As an executive and team coach, I help individuals and teams set goals every day.
1. Polish your crystal ball.
The first thing to develop is your ability to see the future. Having a powerful imagination that gives you a clear vision of yourself in your future success will drive motivation and inspiration. Great goal setters spend time carefully envisioning themselves in the future having already achieved this success.
Visualizing future success sets up a cognitive dissonance in your mind. And since the mind doesn't like it when thinking doesn't match reality, it begins to take action to change reality, driving our unconscious thinking towards reaching your goals sooner.
2. Get good at planning.
Great goal setters know how to think through the steps needed to reach their objectives. They see the tasks that need to be performed and the order they need to be performed in. Good plans create a path to success by connecting the dots between where you are now and where you want to be.
But don't get attached the plan itself. As Eisenhower once said, "plans are worthless, but planning is everything." Great planners know that the value comes from the process of thinking through your options, developing a good strategy, and assessing risks. Highly successful people take action, get feedback, develop insights, and then re-plan quickly.
3. Just do it.
If you want to achieve your goals, you can't spend all day looking at your navel. Yes, you need to think and plan, but even more importantly, you need to take action. Action not only moves you forward, but it also gives you feedback.
I often use the analogy of when you first turn on your phone's GPS and it's confused about which direction you're facing. While you could wait there and let it think, the quickest solution is to just take a few steps forward and it will quickly adjust your position on the map.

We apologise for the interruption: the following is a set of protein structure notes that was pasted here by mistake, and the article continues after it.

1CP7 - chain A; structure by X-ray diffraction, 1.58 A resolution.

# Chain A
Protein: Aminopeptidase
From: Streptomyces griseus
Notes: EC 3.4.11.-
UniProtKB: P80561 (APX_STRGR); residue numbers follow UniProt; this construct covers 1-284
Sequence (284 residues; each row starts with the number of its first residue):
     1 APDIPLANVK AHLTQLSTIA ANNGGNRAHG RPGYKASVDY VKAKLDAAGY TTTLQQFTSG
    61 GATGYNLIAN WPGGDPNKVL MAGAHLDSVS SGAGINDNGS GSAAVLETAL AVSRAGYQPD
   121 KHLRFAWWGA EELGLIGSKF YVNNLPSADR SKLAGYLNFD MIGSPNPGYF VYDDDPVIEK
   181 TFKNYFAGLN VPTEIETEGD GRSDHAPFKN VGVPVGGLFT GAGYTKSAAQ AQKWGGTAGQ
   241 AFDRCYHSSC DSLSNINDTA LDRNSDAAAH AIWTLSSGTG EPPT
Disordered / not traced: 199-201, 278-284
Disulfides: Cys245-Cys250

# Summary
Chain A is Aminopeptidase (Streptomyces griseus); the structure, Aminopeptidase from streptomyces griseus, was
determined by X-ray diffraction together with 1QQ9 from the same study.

The same goes for working on your goals. Sometimes, you just need to do a few things and then see if you're making progress, or if you need to turn around and go in the opposite direction.
4. Master the juke.
Great running backs learn how to juke to avoid tackles by dogging, weaving, and spinning to avoid defenders. They know that trying to square up and bash through them will not usually be successful and will almost always hurt.
The same is true for those who are highly productive. When faced with an obstacle, these high achievers don't put their head down and drive into it with brute force. They find a way to avoid it and move around it. Even if the obstacle adds a little time or wasn't the path they originally planned, they know that maintaining forward progress is more important than sticking to a plan that isn't working.
5. Discover your inner zen.
In the late 1970s while researching why artists get so absorbed in their work to the point of not eating for days, psychologist Mihaly Csikszentmihalyi discovered that these people entered a physical-mental state of hyper performance which he named flow.
He discovered that anyone can get into this highly productive state. And when they do, they can achieve up to ten-times their normal level of performance. Not only that, but people report having a euphoric experience of blissful satisfaction where time passes without notice.
Finding your flow state is critical to being productive. Choose the right day of the week, time of day, environment, and frame of mind to make yourself hyper productive. For some it's a nature retreat, and for others it's a noisy coffee shop. Experiment to discover what works for you.
6. You can do anything you want, just not everything you want.
The fact is, we all have real limits on time and energy. We can't work on everything at once. Great achievers know that it is better to focus on one priority at a time and drive it to completion before changing course.
It's good to have a few different projects going so you can switch gears when you're stuck or frustrated, but keep this variation to a limited few. And don't try to multitask between them. Bigger blocks of dedicated time will allow you to get deeper and tackle bigger, more complex challenges.
While there are other skills that will improve your ability to set and achieve great things, these six are your core building blocks for success. And like most skills, there is always room for improvement. Getting better at goal setting is a lifelong pursuit.